• In 2007, after Hasbro took over Marvel Legends, a Hank Pym in his Yellowjacket persona was released with the second series. A mini Yellowjacket had previously been included with Wonder Man in the ToyBiz Legendary Riders series.

[edit] Bibliography

  • Tales to Astonish #27, 35-69
  • Avengers #1-16, 26-75, 90-93, 99-100, 137-182, 189-242, 292-338, 345-402, 500-502, Annual #1-3, 9-10, 15-16, 18-19, 23
  • Avengers vol. 2 #1-13
  • Avengers #1-4, 10-84 Annual ’98
  • Avengers: Earth’s Mightiest Heroes #1-8
  • Avengers: Earth’s Mightiest Heroes vol. 2 #1-8
  • The Ultimates #1-13
  • The Ultimates 2 #1-13
  • The Ultimates 3 #1-5
  • Avengers:West Coast #48-102, Annual #4-8
  • Marvel Feature #4-10
  • Mighty Avengers #20-present
  • Iron Man Vol. 1 #44
  • West Coast Avengers vol. 2 #1-47, Annual #1-2
  • Secret Invasion:Requiem

[edit] Notes

  1. ^ William Keck (2008-06-22). “Here come Marvel’s ‘Avengers,’ and Stan Lee, Joe Simon weigh in”. USA Today. www.usatoday.com/life/movies/news/2008-06-22-marvel-magic_N.htm. Retrieved on 2008-07-06.
  2. ^ Marvel Feature #4-10 (July 1972 – July 1973)
  3. ^ Tales to Astonish #27 (Jan. 1962)
  4. ^ Tales to Astonish #35 (Sept. 1962)
  5. ^ Tales To Astonish #44 (June 1963)
  6. ^ Tales To Astonish #63 (Jan. 1965)
  7. ^ The Avengers #1 (Sept. 1963)
  8. ^ Tales to Astonish #49 (Nov. 1963)
  9. ^ The Avengers #28 (May 1966)
  10. ^ a b Miniseries Avengers Forever #1-12 (Dec. 1998 – Feb. 2000)
  11. ^ The Avengers #28-35 (May. – Dec. 1966)
  12. ^ The Avengers #54 (July 1968)
  13. ^ The Avengers #59 (Dec. 1968)
  14. ^ The Avengers #60 (Jan. 1968)
  15. ^ The Avengers #90 (July 1971)
  16. ^ The Avengers #93 (Sept. 1971)
  17. ^ Giant-Size Defenders #4 (May 1975) and Defenders #23-25 (May-July 1975),
  18. ^ Avengers #160 (June 1977)
  19. ^ Avengers #181 (March 1979)
  20. ^ The Avengers #212 – 213 (Oct. – Nov. 1981)
  21. ^ The Avengers #214 (Dec. 1981)
  22. ^ Avengers #217 (March 1982)
  23. ^ Avengers #224 (Oct. 1982)
  24. ^ The Avengers #228-230 (Feb. – April 1983)
  25. ^ West Coast Avengers vol. 2, #1 (October 1985)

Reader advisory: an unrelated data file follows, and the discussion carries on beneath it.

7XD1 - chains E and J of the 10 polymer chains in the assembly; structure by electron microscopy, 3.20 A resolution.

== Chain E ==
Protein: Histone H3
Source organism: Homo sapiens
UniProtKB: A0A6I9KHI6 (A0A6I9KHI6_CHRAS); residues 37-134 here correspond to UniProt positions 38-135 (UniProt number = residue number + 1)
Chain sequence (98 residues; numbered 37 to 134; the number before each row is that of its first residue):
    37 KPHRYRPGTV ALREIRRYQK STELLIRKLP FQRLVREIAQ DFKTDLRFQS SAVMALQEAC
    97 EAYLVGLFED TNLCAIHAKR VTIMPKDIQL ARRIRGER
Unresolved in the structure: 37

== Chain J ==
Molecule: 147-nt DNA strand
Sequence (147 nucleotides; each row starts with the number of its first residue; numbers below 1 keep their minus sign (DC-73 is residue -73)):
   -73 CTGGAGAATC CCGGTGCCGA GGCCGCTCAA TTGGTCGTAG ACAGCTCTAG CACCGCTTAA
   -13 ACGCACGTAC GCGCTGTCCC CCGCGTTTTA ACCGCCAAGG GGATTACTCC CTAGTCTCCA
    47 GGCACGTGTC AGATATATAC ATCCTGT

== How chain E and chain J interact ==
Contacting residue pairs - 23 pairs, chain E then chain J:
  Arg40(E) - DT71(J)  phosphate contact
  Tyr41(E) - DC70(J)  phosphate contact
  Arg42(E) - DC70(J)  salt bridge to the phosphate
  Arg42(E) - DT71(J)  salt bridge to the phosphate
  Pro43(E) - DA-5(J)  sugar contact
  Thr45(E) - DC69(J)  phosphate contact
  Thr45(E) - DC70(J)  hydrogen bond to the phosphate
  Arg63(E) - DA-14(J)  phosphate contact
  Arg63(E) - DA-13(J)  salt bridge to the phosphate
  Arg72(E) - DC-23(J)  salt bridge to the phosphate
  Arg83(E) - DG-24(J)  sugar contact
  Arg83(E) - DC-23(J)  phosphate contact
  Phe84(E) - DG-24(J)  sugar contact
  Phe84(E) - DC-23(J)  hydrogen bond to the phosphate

26. ^ West Coast Avengers vol. 2, #21 (June 1987)
  27. ^ The Avengers #368 (Nov. 1993)
  28. ^ West Coast Avengers vol. 2, #16 (January 1987)
  29. ^ West Coast Avengers vol. 2, #17 (February 1987)
  30. ^ The Avengers #242 (April 1984)
  31. ^ West Coast Avengers vol. 2, #42 (March 1989)
  32. ^ The Avengers vol. 2, #1-13 (Nov. 1996 – Nov. 1997)
  33. ^ The Avengers vol. 3, #4 (May 1998)
  34. ^ Avengers/Squadron Supreme Annual ’98 (Sept. 1998)
  35. ^ The Avengers vol. 3, #19-22 (Aug.-Oct. 1999)
  36. ^ The Avengers vol. 3, #41-55 (June 2001 – Aug. 2002), Avengers Annual 2001 (Sept. 2001)
  37. ^ The Avengers Annual 2001 (Sept. 2001)
  38. ^ The Avengers: Finale (Nov. 2004)
  39. ^ Mighty Avengers #15 (Aug. 2008)
  40. ^ Beyond! #1-6 (2006)
  41. ^ Civil War #4 (Oct. 2006)
  42. ^ Civil War #6 (Dec. 2006)
  43. ^ a b Avengers: The Initiative #14 (Aug. 2008)
  44. ^ The Avengers: The Initiative #2 (June 2007)
  45. ^ The Avengers: The Initiative #8 (Feb. 2008)
  46. ^ The Avengers: The Initiative #12 (June 2008)
  47. ^ Avengers: The Initiative #19 (Jan. 2009)
  48. ^ Secret Invasion #8 (Dec. 2008)
  49. ^ Secret Invasion: Requiem (2009)
  50. ^ Mighty Avengers #21 (Feb. 2009)
  51. ^ Mighty Avengers #23 (May 2009)
  52. ^ Earth X #0-12 (March 1999 – April 2000)
  53. ^ Fantastic Four:The End #1-6 (Jan.-June 2007)
  54. ^ Avengers Next #1-5 (Jan.-March 2007; biweekly)
  55. ^ Marvel Zombies (Dec. 2005 – April 2006 & Oct. 2007 – Feb. 2008)
  56. ^ Ultimates #1-13 (March 2002 – April 2004)
  57. ^ Ultimates 2 No. 6
  58. ^ Ultimates 2 #7 (Sept. 2005)
  59. ^ Ultimates vol. 3 #5 (June 2008)
  60. ^ Jessica Barnes (2008-06-26). “Edgar Wright Talks ‘Ant-Man'”. Cinematical. www.cinematical.com/2008/06/26/edgar-wright-talks-ant-man/. Retrieved on 2008-03-10.